The HALIFAX - "Chinese Walls"greenspun.com : LUSENET : Repossession : One Thread
I am currently in the the process of preparing my defence against the Halifax in the event that they should eventually decide (When it suits them) to start litigation proceedings.
The subject of "Chinese Walls" is of particular interest to me at the moment as I am almost certain that it applies to one of the issues in my case. The solicitors acting for the Halifax employed another firm of solicitors to act for the Halifax at the Possession Hearing. This firm were also the solicitors that had acted for my Ex-Wife during my unsuccessful attempts to persuade her to sell the property. During those negotiations they had been supplied with documents that were confidential and which might be relevant were they to be instructed by a subsequent client with an adverse interest.
I questioned these solicitors at the hearing as to whether there would be a conflict of interest and they were witnessed to say to me that I shouldn't mention it to the judge as I wanted the house to be repossessed - didn't I. Indeed I did want it to be repossessed as the costs were mounting! So, not having my own representation at the hearing, I took their advice and thus the judge was not informed either by myself or by the Halifax's agents of the risk of disclosure .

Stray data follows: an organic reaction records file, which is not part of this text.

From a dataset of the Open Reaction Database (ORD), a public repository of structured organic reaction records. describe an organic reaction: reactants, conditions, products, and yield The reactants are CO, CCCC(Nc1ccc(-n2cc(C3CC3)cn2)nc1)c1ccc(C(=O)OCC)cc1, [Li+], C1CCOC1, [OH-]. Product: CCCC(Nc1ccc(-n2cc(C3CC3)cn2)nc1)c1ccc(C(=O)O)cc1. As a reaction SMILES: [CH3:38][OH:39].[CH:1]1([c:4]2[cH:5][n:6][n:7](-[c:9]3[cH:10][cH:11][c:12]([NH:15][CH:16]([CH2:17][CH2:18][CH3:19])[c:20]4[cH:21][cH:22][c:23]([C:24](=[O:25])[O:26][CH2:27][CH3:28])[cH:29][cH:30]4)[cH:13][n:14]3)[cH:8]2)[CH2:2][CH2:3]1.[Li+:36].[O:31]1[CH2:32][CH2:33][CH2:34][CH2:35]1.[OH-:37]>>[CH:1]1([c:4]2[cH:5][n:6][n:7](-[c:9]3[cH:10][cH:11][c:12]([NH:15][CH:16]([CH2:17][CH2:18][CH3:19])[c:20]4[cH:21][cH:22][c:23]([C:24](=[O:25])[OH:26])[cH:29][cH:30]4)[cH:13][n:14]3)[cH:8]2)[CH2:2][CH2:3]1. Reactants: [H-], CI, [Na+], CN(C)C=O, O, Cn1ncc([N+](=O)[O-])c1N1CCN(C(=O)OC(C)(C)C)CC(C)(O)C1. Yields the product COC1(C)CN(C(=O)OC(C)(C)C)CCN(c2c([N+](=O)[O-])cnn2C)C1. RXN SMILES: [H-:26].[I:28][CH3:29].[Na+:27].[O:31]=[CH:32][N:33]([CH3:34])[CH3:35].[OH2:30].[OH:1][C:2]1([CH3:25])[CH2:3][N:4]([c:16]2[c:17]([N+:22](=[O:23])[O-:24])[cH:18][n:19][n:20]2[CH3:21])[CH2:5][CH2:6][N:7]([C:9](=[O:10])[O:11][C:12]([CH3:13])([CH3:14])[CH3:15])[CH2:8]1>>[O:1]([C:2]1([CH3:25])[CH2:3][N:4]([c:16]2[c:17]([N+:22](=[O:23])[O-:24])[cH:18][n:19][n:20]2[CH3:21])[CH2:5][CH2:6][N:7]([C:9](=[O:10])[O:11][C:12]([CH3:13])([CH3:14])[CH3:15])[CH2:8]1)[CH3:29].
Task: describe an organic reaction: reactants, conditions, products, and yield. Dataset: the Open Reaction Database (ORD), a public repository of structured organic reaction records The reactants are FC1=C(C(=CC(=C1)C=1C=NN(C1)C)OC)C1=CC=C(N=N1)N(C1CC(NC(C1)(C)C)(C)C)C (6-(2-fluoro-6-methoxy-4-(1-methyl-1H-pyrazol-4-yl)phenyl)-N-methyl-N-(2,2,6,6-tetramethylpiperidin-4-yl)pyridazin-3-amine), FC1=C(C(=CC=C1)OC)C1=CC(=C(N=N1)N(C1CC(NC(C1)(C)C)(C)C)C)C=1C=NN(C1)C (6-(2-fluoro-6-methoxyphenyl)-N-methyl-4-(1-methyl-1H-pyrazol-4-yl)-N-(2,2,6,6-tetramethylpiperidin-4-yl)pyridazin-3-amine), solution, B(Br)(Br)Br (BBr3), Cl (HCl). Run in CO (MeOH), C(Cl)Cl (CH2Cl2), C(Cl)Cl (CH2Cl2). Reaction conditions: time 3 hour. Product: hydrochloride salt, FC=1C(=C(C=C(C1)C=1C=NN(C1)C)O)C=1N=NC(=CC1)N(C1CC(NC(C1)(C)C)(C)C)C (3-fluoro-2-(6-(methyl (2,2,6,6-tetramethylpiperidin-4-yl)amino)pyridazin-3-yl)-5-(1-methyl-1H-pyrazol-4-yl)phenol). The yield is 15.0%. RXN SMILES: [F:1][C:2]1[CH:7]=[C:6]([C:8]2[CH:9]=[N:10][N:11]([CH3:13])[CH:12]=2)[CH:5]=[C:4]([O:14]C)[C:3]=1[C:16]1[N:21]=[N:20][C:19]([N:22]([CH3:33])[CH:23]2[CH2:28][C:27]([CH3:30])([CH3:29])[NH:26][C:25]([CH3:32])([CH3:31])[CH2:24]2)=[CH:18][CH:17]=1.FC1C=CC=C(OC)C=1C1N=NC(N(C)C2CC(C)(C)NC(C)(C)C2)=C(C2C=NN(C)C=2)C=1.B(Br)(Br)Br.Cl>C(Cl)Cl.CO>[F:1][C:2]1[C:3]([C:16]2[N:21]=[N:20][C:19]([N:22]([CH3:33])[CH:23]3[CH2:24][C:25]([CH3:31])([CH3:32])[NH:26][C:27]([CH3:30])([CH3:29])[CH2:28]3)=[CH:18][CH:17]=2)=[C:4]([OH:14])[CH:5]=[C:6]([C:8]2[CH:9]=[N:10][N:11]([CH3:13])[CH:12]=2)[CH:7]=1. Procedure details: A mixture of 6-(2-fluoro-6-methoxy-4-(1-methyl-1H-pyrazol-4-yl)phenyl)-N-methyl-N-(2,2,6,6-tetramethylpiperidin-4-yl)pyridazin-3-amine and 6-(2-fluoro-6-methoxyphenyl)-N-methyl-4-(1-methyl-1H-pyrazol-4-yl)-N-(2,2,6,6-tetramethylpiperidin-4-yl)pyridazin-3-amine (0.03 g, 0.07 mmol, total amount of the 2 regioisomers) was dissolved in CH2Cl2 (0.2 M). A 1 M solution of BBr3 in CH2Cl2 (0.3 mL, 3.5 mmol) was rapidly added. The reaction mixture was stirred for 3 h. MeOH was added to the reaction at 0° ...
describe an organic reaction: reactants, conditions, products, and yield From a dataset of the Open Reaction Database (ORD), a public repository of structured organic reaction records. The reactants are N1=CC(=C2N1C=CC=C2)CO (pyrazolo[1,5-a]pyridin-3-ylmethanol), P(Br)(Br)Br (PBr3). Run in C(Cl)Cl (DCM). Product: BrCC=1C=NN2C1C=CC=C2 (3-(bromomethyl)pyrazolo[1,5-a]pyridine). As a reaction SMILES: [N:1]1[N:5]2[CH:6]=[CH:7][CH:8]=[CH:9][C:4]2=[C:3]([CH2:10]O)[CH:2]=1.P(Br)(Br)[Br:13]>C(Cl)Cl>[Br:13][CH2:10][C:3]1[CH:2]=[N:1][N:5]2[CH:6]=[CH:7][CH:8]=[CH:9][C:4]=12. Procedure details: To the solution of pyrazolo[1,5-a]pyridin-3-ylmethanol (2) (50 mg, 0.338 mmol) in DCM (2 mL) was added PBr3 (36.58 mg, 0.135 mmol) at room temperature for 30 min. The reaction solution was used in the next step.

I understand that the House of Lords has determined that in cases of this nature the firm of solicitors involved must show that it's protective measures are adequate: "An effective Chinese wall needs to be an established part of the organisational structure of the firm, not created ad hoc". Once the court has been made aware of a possible risk it should intervene to prevent the firm acting unless it is satisfied that there is no real risk of disclosure. i.e. evidence of the "Chinese Wall" being in place.
If any reader has further knowledge of this matter I would be very grateful for their considered opinion, either by response to this posting or by private email.
-- Tony Hayter (Tony@Hayter.com), November 27, 2000
Thanks for the information I have recieved privately regarding this matter. I will keep the information confidential as requested but I will be contacting the court as advised. Thanks again!
-- Tony Hayter (Tony@Hayter.com), December 20, 2000.